Please use this identifier to cite or link to this item:
|Title:||The impact of acute air pollution fluctuations on bronchiectasis pulmonary exacerbation: a case-crossover analysis||Authors:||Goeminne, Pieter C.
Loebinger, Michael R.
Hill, Adam T.
Fardon, Tom C.
de Hoogh, Kees
Chalmers, James D.
|Issue Date:||2018||Publisher:||EUROPEAN RESPIRATORY SOC JOURNALS LTD||Source:||EUROPEAN RESPIRATORY JOURNAL, 52(1) (Art N° 1702557)||Abstract:||In bronchiectasis, exacerbations are believed to be triggered by infectious agents, but often no pathogen can be identified. We hypothesised that acute air pollution exposure may be associated with bronchiectasis exacerbations. We combined a case-crossover design with distributed lag models in an observational record linkage study. Patients were recruited from a specialist bronchiectasis clinic at Ninewells Hospital, Dundee, UK. We recruited 432 patients with clinically confirmed bronchiectasis, as diagnosed by high-resolution computed tomography. After excluding days with missing air pollution data, the final model for particles with a 50% cut-off aerodynamic diameter of 10 mu m (PM10) was based on 6741 exacerbations from 430 patients and for nitrogen dioxide (NO2) it included 6248 exacerbations from 426 patients. For each 10 mu g.m(-3) increase in PM10 and NO2, the risk of having an exacerbation that same day increased significantly by 4.5% (95% CI 0.9-8.3) and 3.2% (95% CI 0.7-5.8) respectively. The overall (lag zero to four) increase in risk of exacerbation for a 10 mu g.m(-3) increase in air pollutant concentration was 11.2% (95% CI 6.0-16.8) for PM10 and 4.7% (95% CI 0.1-9.5) for NO2. Subanalysis showed higher relative risks during spring (PM10 1.198 (95% CI 1.102-1.303), NO2 1.146 (95% CI 1.035-1.268)) and summer (PM10 2.142 (95% CI 1.785-2.570), NO2 1.352 (95% CI 1.140-1.602)) when outdoor air pollution exposure would be expected to be highest. In conclusion, acute air pollution fluctuations are associated with increased exacerbation risk in bronchiectasis.||Notes:||[Goeminne, Pieter C.] AZ Nikolaas, Dept Resp Med, St Niklaas, Belgium. [Goeminne, Pieter C.] UZ Leuven, Dept Resp Med, Leuven, Belgium. [Cox, Bianca; Nawrot, Tim S.] Hassell Univ, Ctr Environm Sci, Diepenbeek, Belgium. [Finch, Simon; Fardon, Tom C.; Chalmers, James D.] Univ Dundee, Scottish Ctr Resp Res, Dundee, Scotland. [Loebinger, Michael R.] Imperial Coll London, Royal Brompton Hosp, London, England. [Loebinger, Michael R.] Imperial Coll London, Natl Heart & Lung Inst, London, England. [Bedi, Pallavi; Hill, Adam T.] Univ Edinburgh, MRC Ctr Inflammat Res, Queens Med Res Inst, Edinburgh, Midlothian, Scotland. [Hill, Adam T.] Royal Infirm Edinburgh NHS Trust, Dept Resp Med, Edinburgh, Midlothian, Scotland. [de Hoogh, Kees] Swiss Trop & Publ Hlth Inst, Basel, Switzerland. [de Hoogh, Kees] Univ Basel, Basel, Switzerland. [Nawrot, Tim S.] Leuven Univ, Dept Publ Hlth & Primary Care, Leuven, Belgium.||Document URI:||http://hdl.handle.net/1942/28603||ISSN:||0903-1936||e-ISSN:||1399-3003||DOI:||10.1183/13993003.02557-2017||ISI #:||000440846300008||Category:||A1||Type:||Journal Contribution||Validations:||ecoom 2019|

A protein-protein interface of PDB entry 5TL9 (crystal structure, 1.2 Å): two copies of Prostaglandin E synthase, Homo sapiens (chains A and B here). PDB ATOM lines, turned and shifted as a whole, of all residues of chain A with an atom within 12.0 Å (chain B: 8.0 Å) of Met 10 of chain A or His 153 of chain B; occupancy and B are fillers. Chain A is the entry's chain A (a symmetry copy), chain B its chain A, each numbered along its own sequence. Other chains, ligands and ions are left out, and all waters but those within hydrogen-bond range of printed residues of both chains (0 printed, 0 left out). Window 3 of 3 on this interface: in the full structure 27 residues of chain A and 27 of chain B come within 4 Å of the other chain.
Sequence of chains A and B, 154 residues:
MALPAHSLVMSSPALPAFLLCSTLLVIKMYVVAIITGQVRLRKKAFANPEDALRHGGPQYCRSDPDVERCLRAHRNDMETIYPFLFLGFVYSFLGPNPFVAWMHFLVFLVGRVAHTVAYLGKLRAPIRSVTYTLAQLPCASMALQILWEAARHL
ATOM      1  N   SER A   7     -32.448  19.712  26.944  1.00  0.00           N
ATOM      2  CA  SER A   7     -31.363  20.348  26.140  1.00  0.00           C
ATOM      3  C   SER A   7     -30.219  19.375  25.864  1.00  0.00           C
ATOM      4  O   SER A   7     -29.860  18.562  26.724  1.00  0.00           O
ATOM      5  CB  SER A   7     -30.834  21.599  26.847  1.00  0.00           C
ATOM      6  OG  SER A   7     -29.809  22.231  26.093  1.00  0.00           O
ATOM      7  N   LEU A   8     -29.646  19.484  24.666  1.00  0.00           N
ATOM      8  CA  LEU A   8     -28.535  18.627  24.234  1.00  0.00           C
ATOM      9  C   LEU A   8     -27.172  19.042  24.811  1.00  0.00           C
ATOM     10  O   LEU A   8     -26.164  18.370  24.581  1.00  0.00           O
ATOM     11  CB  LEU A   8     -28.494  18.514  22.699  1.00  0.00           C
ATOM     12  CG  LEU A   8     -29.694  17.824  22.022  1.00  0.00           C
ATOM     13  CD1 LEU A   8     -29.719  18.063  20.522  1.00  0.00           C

|Appears in Collections:||Research publications|
Show full item record
Files in This Item:
|goeminne2018.pdf||Peer-reviewed author version||1.02 MB||Adobe PDF||View/Open|
checked on Sep 7, 2020
WEB OF SCIENCETM
checked on May 22, 2022
checked on May 28, 2022
checked on May 28, 2022
Items in DSpace are protected by copyright, with all rights reserved, unless otherwise indicated.